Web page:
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Definition

A tonsillectomy is surgery to remove the tonsils. The tonsils are glands in the back of the throat.

Reasons for Procedure

This surgery is done when other methods have not helped. It may be done to treat:

  • Repeat infections of the throat and tonsils
  • Peritonsillar abscess—pocket of infection spreading outside the tonsil
  • Enlarged tonsils that block the throat

The Tonsils
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Possible Complications

Problems are rare, but all procedures have some risk. The doctor will go over some problems that could happen, such as:

  • Excess bleeding
  • Problems from anesthesia, such as wheezing or sore throat
  • Infection

Things that may raise the risk of problems are:

What to Expect

Prior to Procedure

The surgical team may meet with you to talk about:

  • Anesthesia options
  • Any allergies you may have
  • Current medicines, herbs, and supplements that you take and whether you need to stop taking them before surgery
  • Fasting before surgery, such as avoiding food or drink after midnight the night before
  • Whether you need a ride to and from surgery

Anesthesia

The doctor may give:

  • A sedative—you will feel relaxed
  • Local anesthesia—the area will be numbed
  • General anesthesia—you will be asleep

Description of the Procedure

The doctor will open the mouth. A special tool will be used to hold the tonsils. The tonsils will be removed with a scalpel or electric current. The incision will be closed with stitches.

How Long Will It Take?

About 20 to 60 minutes

Will It Hurt?

Throat pain is common in the first 1 to 2 weeks. Medicine and home care help

Average Hospital Stay

You may be able to leave after the procedure. If you have problems, you may need to stay longer.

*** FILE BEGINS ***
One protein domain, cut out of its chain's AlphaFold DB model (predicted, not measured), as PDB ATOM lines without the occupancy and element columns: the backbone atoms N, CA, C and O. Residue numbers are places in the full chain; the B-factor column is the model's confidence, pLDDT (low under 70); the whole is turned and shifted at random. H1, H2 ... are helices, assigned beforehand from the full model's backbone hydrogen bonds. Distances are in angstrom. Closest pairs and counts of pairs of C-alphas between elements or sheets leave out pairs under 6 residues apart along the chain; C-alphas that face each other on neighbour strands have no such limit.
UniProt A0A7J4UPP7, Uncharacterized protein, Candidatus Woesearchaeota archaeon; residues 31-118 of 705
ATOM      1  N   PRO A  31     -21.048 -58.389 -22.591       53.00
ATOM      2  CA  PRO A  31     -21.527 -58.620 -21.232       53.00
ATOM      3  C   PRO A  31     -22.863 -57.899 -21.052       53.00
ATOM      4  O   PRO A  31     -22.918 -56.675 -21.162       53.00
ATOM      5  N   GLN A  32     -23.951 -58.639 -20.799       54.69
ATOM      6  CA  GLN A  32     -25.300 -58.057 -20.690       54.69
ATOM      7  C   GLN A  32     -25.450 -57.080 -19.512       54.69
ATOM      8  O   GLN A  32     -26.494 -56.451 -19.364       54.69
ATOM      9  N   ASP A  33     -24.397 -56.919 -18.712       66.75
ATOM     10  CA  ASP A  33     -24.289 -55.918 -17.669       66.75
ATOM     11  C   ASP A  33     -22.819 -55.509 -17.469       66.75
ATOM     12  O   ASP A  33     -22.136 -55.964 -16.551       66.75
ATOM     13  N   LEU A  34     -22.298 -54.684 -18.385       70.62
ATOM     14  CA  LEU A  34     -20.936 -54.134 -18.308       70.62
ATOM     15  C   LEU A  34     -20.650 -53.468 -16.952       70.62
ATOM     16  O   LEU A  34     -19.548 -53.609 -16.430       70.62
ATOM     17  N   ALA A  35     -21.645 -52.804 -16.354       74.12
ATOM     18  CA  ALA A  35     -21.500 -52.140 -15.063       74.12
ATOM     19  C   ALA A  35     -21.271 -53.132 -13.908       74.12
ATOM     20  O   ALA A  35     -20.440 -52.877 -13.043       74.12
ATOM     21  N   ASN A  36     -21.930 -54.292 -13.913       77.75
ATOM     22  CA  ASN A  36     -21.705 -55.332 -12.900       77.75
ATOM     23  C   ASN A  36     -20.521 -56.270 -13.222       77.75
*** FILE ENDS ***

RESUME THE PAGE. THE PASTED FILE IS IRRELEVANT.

Post-procedure Care

At the Hospital

Right after the procedure, the staff may give you pain medicine.

At Home

It will take about 2 weeks to recover from surgery. Certain foods and activities may need to be avoided during this time. You may also need to delay your return to work.

Call Your Doctor

Call the doctor if you are not getting better or you have:

  • Signs of infection, such as fever and chills
  • Redness, swelling, excess bleeding, or discharge from the back of your throat
  • Nausea or vomiting
  • Pain that you cannot control with medicine

If you think you have an emergency, call for medical help right away.

RESOURCES:

American Academy of Otolaryngology—Head and Neck Surgery
https://www.entnet.org

American College of Surgeons
https://www.facs.org

CANADIAN RESOURCES:

Canadian Society of Otolaryngology—Head and Neck Surgery
https://www.entcanada.org

The College of Family Physicians of Canada
https://www.cfpc.ca

REFERENCES:

How to prepare for tonsil and adenoid surgery. American Academy of Otolaryngology—Head and Neck Surgery website. Available at: https://www.enthealth.org/be_ent_smart/how-to-prepare-for-tonsil-and-adenoid-surgery. Accessed December 14, 2020.

Mitchell RB, Archer SM, et al. Clinical Practice Guideline: Tonsillectomy in Children (Update). Otolaryngol Head Neck Surg. 2019 Feb;160(1_suppl):S1-S42.

Tonsillectomy. EBSCO DynaMed website. Available at: http://www.dynamed.com/procedure/tonsillectomy. Accessed December 14, 2020.

Last reviewed September 2020 by EBSCO Medical Review Board Marcin Chwistek, MD  Last Updated: 12/14/2020